In this week’s Meet the Trendy Team, we spoke with Lead Level Designer Ben Burkart about what he does at Trendy, his advice on getting into the industry, and Trendy’s lack of a certain delicious treat. He might even tell you, in his own words, what he’s currently working on.
Thanks for taking the time to answer a few questions. First of all, who are you, and what do you do at Trendy?
I’m the Lead Level Designer at Trendy. I started working at Trendy back in February 2010 in the very early stages of Dungeon Defenders. As the Lead Level Designer it’s my job to ensure that all of the levels going into our games follow a specific set of rules/quality, both visually and gameplay wise. Working with such an awesome team of level designers and artists makes that a lot easier
Is this your first job in the gaming industry?
Trendy is actually my 3rd job in the gaming industry. I worked on Brothers in Arms Hell’s Highway at Gearbox Software, and Damnation at Blue Omega Entertainment.
What drew you to Trendy?
I was on the lookout for new job opportunities back in 2009 and most required moving across the united states, or even across the world! Jeremy originally contacted me through the epic games forums with the possibility of offsite paid work and the original dungeon defense prototype looked interesting so I jumped on board! After working off-site for about 2 years I moved to Gainesville FL to work onsite.
What’s your daily routine?
About 20% of my day involves going over other peoples levels, 10% of it goes to talking with the artists and going over what’s needed in the current, and sometimes future levels. The other 80% goes to eating cake obviously. Currently I spend most days working on ****** :O
What do you love the most about your job?
My job is all about creating worlds that other people can find both beautiful and fun to be in. While most people dream of these locations, its my job to create them!
What do you wish you could change about your job?
As much as I enjoy working, 10 hour days all year long can be pretty extreme. There’s also an overall lack of cupcakes at Trendy, you can never have too many cupcakes!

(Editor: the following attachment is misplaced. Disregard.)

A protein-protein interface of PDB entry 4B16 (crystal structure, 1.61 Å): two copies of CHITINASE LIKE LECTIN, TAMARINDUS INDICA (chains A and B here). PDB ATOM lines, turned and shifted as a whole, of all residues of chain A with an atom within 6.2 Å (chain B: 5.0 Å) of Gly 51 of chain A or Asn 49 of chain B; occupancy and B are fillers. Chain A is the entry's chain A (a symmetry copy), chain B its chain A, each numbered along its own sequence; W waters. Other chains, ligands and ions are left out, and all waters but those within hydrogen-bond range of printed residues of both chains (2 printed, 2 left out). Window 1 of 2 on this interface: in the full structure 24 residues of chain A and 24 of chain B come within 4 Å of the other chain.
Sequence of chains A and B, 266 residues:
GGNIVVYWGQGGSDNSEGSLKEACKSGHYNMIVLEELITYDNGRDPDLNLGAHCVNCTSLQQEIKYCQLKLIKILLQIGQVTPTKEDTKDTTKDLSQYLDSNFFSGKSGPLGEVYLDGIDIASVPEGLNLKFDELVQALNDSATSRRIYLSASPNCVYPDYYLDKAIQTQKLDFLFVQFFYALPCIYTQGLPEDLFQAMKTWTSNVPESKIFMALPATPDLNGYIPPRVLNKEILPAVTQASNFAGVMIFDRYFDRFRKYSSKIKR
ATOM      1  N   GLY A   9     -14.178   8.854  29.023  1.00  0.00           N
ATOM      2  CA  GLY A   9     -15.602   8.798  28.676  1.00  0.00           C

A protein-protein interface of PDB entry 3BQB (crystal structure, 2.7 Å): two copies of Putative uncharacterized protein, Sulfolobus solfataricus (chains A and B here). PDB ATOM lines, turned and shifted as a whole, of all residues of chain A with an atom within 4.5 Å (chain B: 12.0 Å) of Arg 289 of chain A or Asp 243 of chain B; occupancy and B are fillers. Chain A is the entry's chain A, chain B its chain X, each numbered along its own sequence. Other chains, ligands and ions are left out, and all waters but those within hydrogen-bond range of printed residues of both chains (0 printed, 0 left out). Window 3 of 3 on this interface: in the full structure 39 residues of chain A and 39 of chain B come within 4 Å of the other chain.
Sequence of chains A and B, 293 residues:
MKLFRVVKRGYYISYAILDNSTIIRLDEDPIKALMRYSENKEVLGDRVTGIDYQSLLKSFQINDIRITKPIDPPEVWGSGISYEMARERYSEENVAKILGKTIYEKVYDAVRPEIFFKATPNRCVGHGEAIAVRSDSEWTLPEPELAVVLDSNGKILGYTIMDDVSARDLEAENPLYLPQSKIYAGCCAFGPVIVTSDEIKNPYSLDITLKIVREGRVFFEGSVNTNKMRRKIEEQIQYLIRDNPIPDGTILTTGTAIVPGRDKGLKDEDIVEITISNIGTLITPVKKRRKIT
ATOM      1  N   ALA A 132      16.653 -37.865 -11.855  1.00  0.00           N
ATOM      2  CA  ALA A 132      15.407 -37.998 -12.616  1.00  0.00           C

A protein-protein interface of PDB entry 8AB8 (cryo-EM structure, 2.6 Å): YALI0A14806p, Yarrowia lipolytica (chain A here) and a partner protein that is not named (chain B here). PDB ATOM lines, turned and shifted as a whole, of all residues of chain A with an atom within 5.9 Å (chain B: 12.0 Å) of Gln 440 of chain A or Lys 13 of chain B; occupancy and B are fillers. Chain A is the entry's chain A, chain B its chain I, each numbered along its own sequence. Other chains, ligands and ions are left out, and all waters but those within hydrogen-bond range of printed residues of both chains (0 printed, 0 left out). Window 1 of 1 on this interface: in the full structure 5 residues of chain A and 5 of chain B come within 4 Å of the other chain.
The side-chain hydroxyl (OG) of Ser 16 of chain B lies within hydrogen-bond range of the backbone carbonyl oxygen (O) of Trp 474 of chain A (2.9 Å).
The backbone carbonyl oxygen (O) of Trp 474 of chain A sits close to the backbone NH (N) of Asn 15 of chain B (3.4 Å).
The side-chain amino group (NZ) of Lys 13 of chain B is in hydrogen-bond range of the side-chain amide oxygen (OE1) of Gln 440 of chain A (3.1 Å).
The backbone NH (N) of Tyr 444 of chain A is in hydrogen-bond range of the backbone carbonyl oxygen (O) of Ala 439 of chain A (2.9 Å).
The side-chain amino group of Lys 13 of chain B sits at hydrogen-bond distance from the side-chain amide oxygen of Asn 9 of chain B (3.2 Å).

What are your top five favorite games?
- Unreal Tournament 2004
- Unreal Tournament 1
- Command and Conquer series (except for C&C 4)
- Dungeon Siege 1&2
- Guild Wars 2
Do you have any hobbies that you enjoy while you’re not working?
I’m a pretty boring individual while I’m not at work. I usually spend my free time with my wife (Which isn’t boring!!!) playing video games, and working on making custom levels for various games.
What advice would you give to someone who wants to enter the industry?
You can’t be afraid to work hard. The most important thing for people looking to get into the gaming industry is to focus on one specific discipline. Companies don’t care if you can program, and make fancy art if you’re applying for a level design position and they also don’t want somebody who is only decent at all of the above. The only way you’re going to get hired is if you can prove that you are the absolute best at a single job in the gaming industry. If you’re interested in programming go entirely into programming, if level design go entirely into that. Be prepared to work the long hours it takes to get good at what you enjoy because at the end of the day the only way you’re going to get hired is if you’re better than the other 500 people applying to a company (Which usually means competing with other professionals for the same job). Don’t be afraid to start out at a smaller studio and move your way up as well, very popular companies are far more competitive and will often times put a lot higher requirements on the quality of your work. If you want to be noticed you need to put a portfolio together with only your best work on it, a few awesome pieces will look a lot better than a few awesome pieces mixed with some poor pieces, quality over quantity 100%. Also don’t be afraid to reach out and communicate with developers from companies, some might ignore you but overall most are very friendly people who will be more than willing to give feedback and to help out! Don’t try and get a job as a game designer or a lead game designer, this is the number one position I’m asked about. Game Designers and Lead game Design job positions are not entry level spots, they are usually senior positions that people have worked up to over many years from another position.
Is there anything else you would like to share?
If anyone has any questions about anything level design related or just wanting feedback on any of your work feel free to contact me, I don’t bite!